7th Heaven

Season 7 Episode 11


Aired Sunday 8:00 PM Jan 06, 2003 on The CW



  • Trivia

    • It is correct Peter had not seen his father in years, but he had spoken with him via telephone. It is likely that all those years his father promised to pick him up on several occasions and never shown up. Or Peter could have lied to Ruthie, but the first one seems more plausible.

    • Peter keeps referring to his dad being busy that day and couldn't hang out with him so he decided to come over to the Camdens. In later episodes we learn that Peter hadn't seen his father in years...since two years when this episode aired.

    • Wouldn't you think that the minister and his wife would be more upset if his son wanted to have pre-marital sex?

    • Doesn't anyone else think it odd that Eric would let Kevin read his book about intimacy before anyone else? I wouldn't let my daughter's boyfriend read that kind of stuff.

    • When Ruthie's volcano erupted Annie went to check on the twins in the bathroom, but would she really let three year olds take baths by themselves.

    • When Kevin, Eric, Peter, and the twins were watching the game, Peter offered to get Kevin a soda. He gets up and never comes back, it doesn't seem like it would take that long just to get a soda.

    • When Annie was reading Eric's novel, as she sits down on the bed, she turns two pages and then continues to read.

    • In "A Cry For Help", Annie said that Robbie would be back after Christmas, and it was over a week after Christmas and Robbie was not back or mentioned at all.

  • Quotes

    • Annie: The twins need a bath, Happy needs a bath, I need a bath.
      Lucy: What does that have to do with Sunday?
      Annie: Cleanliness is next to Godliness.

    • Lucy to Camden family: "Does anyone have any ideas for a sermon?"

    • Chandler to the congregation: "...Now may the lord watch over me and thee while we are absent from one another."

      Eric (looks upwards): "You got me on my knees. I need help."

    • (Lucy's sermon)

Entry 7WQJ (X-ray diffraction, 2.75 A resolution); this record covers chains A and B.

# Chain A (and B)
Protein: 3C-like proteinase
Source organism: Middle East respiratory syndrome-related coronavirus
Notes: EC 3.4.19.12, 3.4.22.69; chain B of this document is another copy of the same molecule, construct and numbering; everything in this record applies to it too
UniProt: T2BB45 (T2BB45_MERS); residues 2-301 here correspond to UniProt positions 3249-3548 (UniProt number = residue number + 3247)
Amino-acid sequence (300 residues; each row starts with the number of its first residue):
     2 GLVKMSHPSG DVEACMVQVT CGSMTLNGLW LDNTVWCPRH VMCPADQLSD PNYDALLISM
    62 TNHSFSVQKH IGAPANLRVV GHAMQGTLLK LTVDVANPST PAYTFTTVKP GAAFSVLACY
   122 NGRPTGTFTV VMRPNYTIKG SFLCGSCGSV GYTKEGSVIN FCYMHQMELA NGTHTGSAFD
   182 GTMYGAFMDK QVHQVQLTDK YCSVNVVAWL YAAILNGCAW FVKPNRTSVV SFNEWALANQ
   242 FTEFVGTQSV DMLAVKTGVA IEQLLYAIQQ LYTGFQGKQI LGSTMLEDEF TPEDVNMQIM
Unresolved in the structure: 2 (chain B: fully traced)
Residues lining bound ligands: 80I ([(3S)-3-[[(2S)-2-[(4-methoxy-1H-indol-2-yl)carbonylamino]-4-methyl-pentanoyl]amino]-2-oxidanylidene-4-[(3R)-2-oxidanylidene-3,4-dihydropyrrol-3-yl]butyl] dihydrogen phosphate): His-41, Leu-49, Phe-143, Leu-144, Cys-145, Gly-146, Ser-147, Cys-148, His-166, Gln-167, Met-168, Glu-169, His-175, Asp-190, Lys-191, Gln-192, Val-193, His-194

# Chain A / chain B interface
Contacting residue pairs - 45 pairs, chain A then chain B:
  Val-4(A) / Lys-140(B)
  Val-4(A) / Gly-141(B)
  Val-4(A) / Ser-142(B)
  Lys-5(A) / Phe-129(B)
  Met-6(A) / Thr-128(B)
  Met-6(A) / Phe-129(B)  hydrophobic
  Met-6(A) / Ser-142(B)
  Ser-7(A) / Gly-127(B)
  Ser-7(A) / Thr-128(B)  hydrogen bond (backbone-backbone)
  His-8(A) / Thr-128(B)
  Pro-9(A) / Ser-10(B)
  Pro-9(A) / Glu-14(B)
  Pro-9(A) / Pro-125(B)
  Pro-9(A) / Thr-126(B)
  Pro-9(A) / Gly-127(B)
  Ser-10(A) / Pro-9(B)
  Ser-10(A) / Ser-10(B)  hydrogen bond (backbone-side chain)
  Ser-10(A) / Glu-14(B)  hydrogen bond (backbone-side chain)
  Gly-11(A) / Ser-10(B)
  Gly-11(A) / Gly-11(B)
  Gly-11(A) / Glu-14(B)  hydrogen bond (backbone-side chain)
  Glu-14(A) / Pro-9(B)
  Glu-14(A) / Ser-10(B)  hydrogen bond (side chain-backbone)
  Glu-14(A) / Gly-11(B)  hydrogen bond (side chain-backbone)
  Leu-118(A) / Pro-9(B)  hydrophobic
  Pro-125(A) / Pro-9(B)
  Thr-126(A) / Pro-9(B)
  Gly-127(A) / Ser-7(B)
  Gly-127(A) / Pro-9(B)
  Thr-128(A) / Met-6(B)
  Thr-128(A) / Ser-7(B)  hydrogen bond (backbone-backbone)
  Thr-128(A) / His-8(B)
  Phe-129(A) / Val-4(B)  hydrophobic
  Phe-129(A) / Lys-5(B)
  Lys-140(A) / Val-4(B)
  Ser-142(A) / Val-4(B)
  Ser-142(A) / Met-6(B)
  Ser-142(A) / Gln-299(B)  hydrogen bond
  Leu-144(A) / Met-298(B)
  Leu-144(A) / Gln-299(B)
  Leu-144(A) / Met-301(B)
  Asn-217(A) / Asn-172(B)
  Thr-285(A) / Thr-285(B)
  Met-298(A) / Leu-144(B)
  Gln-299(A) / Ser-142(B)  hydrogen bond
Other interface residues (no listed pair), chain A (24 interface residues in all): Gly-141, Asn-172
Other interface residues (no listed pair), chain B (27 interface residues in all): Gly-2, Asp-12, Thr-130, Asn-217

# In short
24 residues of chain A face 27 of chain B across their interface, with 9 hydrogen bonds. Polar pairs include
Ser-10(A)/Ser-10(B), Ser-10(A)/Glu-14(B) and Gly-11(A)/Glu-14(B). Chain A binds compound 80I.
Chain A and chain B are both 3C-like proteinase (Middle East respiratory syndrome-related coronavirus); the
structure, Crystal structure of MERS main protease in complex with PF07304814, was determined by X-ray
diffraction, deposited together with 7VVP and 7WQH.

Lucy to the Congregation: It was my dad's wish that we return to the Sunday night services after the first of the year. And it was Chandler's wish that I take the first service, being my dad's daughter and a divinity student myself. So, the text of the sermon is quite short. Genesis 2, 2nd and 3rd verse. "And he rested on the 7th day from all of his work he had made. And God blessed the 7th day and sanctified it". It wasn't that long ago that Sunday was the day we all rested. We treated Sunday as a special day, when we came to Sunday school and church. And we rested when we went home. We talked, we read, we spent time to ourselves. Meditating. Or praying. Or just reflecting on our lives, our purpose, our behavior. Or even just the events of the week that just passed. It wasn't that long ago that businesses weren't open on Sunday. If you got in your car it was to visit your friends and family, just to let them know that you care, or maybe check out their situation, or just help out. At the end of the day of what used to be Sunday, people were rested and looked forward to the following week, sometimes with the determination to be kinder, to do better, to work harder. What happened to Sunday? Our parents grew up with Sunday's off. That means they had 52 days a year to rest. And those were the years when there was a summer. A real summer. Three months off from school for children to play. A break from the 9-month long school year when the routine was different. The energy was different. The air was sweeter. The nights longer, and children stayed up late because they could sleep in the next morning. It was when children wore themselves out with the fun of summer and longed for school again. We don't really have those summers anymore. We don't have those Sunday's anymore either. Children and parents and families and adults have 52 more days a year to do stuff. Sunday is the day we catch up on our work and our homework, because there is so much work and so much homework there's no time to do it. We work 7 days a week or at least are on the go 7 days a week, 52 weeks a year. And yet we wonder why children grow up so fast. Why people need drugs to relax. Why they need human contact even if it's in the form of inappropriate unfulfilling sex. Could it be because we've lost 52 opportunities a year to rest and reflect and/or visit our friends and loved ones? That's 520 days in 10 years. That's 1,040 days in 20 years. I've lost 1,040-plus days in my life because Sunday is no longer Sunday. And I'm stressed and tired and irritable, and I feel as if I have no time to do the things I need to do and never have the time to do the things I want to do. And I'm just turning 21. How am I going to feel when I'm my dad's age? How are all of us going to feel when I'm my dad's age? Yet I fear we've lost our Sunday's forever unless we make an effort to reclaim them. And in losing our Sunday's, we're losing a lot more. We're losing ourselves. It's just something I was thinking about. God bless you for hearing my thoughts and being with me.